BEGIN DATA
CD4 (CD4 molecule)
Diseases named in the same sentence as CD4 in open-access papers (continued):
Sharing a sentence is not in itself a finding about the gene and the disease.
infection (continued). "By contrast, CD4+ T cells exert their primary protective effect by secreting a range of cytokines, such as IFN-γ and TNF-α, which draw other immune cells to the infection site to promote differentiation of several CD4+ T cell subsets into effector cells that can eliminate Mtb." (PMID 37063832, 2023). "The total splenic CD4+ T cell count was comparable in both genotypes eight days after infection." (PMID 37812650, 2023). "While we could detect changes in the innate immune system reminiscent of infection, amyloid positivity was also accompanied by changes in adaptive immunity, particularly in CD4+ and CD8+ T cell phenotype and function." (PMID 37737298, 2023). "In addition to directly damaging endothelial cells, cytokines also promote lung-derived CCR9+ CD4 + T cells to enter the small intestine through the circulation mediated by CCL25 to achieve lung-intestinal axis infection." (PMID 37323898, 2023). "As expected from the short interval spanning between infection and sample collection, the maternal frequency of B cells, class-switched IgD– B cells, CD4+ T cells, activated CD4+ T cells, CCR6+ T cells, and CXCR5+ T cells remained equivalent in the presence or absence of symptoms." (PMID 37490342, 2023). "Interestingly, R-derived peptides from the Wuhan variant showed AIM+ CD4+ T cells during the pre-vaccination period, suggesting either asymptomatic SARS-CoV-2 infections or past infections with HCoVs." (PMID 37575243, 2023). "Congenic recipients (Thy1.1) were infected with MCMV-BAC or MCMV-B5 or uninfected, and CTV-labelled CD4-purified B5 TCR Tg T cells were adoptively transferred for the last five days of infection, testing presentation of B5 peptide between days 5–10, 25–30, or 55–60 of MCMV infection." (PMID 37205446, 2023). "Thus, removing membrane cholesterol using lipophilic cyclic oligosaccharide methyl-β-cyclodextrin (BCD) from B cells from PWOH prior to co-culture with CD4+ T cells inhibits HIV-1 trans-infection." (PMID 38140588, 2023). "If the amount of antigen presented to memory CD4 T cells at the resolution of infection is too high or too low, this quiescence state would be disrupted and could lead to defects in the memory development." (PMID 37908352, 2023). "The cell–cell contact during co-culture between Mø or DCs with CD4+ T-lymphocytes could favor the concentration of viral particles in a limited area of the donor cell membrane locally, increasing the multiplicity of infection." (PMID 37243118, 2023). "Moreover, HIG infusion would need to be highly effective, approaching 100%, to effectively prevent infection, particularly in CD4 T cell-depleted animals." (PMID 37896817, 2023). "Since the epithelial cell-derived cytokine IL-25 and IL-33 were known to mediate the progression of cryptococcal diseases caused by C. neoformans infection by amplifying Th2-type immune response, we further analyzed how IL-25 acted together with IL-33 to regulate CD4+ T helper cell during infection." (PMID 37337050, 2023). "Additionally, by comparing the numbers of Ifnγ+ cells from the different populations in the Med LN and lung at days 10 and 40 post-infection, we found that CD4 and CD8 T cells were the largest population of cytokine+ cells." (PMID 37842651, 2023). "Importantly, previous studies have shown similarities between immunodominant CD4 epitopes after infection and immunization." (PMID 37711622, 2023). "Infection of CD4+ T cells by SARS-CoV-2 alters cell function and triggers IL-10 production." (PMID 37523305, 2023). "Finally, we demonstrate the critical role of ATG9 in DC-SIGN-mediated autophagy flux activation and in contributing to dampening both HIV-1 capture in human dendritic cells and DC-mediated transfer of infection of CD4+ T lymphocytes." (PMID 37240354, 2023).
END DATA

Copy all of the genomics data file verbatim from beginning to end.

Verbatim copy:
CD4 (CD4 molecule)
Diseases named in the same sentence as CD4 in open-access papers (continued):
Sharing a sentence is not in itself a finding about the gene and the disease.
infection (continued). "By contrast, CD4+ T cells exert their primary protective effect by secreting a range of cytokines, such as IFN-γ and TNF-α, which draw other immune cells to the infection site to promote differentiation of several CD4+ T cell subsets into effector cells that can eliminate Mtb." (PMID 37063832, 2023). "The total splenic CD4+ T cell count was comparable in both genotypes eight days after infection." (PMID 37812650, 2023). "While we could detect changes in the innate immune system reminiscent of infection, amyloid positivity was also accompanied by changes in adaptive immunity, particularly in CD4+ and CD8+ T cell phenotype and function." (PMID 37737298, 2023). "In addition to directly damaging endothelial cells, cytokines also promote lung-derived CCR9+ CD4 + T cells to enter the small intestine through the circulation mediated by CCL25 to achieve lung-intestinal axis infection." (PMID 37323898, 2023). "As expected from the short interval spanning between infection and sample collection, the maternal frequency of B cells, class-switched IgD– B cells, CD4+ T cells, activated CD4+ T cells, CCR6+ T cells, and CXCR5+ T cells remained equivalent in the presence or absence of symptoms." (PMID 37490342, 2023). "Interestingly, R-derived peptides from the Wuhan variant showed AIM+ CD4+ T cells during the pre-vaccination period, suggesting either asymptomatic SARS-CoV-2 infections or past infections with HCoVs." (PMID 37575243, 2023). "Congenic recipients (Thy1.1) were infected with MCMV-BAC or MCMV-B5 or uninfected, and CTV-labelled CD4-purified B5 TCR Tg T cells were adoptively transferred for the last five days of infection, testing presentation of B5 peptide between days 5–10, 25–30, or 55–60 of MCMV infection." (PMID 37205446, 2023). "Thus, removing membrane cholesterol using lipophilic cyclic oligosaccharide methyl-β-cyclodextrin (BCD) from B cells from PWOH prior to co-culture with CD4+ T cells inhibits HIV-1 trans-infection." (PMID 38140588, 2023). "If the amount of antigen presented to memory CD4 T cells at the resolution of infection is too high or too low, this quiescence state would be disrupted and could lead to defects in the memory development." (PMID 37908352, 2023). "The cell–cell contact during co-culture between Mø or DCs with CD4+ T-lymphocytes could favor the concentration of viral particles in a limited area of the donor cell membrane locally, increasing the multiplicity of infection." (PMID 37243118, 2023). "Moreover, HIG infusion would need to be highly effective, approaching 100%, to effectively prevent infection, particularly in CD4 T cell-depleted animals." (PMID 37896817, 2023). "Since the epithelial cell-derived cytokine IL-25 and IL-33 were known to mediate the progression of cryptococcal diseases caused by C. neoformans infection by amplifying Th2-type immune response, we further analyzed how IL-25 acted together with IL-33 to regulate CD4+ T helper cell during infection." (PMID 37337050, 2023). "Additionally, by comparing the numbers of Ifnγ+ cells from the different populations in the Med LN and lung at days 10 and 40 post-infection, we found that CD4 and CD8 T cells were the largest population of cytokine+ cells." (PMID 37842651, 2023). "Importantly, previous studies have shown similarities between immunodominant CD4 epitopes after infection and immunization." (PMID 37711622, 2023). "Infection of CD4+ T cells by SARS-CoV-2 alters cell function and triggers IL-10 production." (PMID 37523305, 2023). "Finally, we demonstrate the critical role of ATG9 in DC-SIGN-mediated autophagy flux activation and in contributing to dampening both HIV-1 capture in human dendritic cells and DC-mediated transfer of infection of CD4+ T lymphocytes." (PMID 37240354, 2023).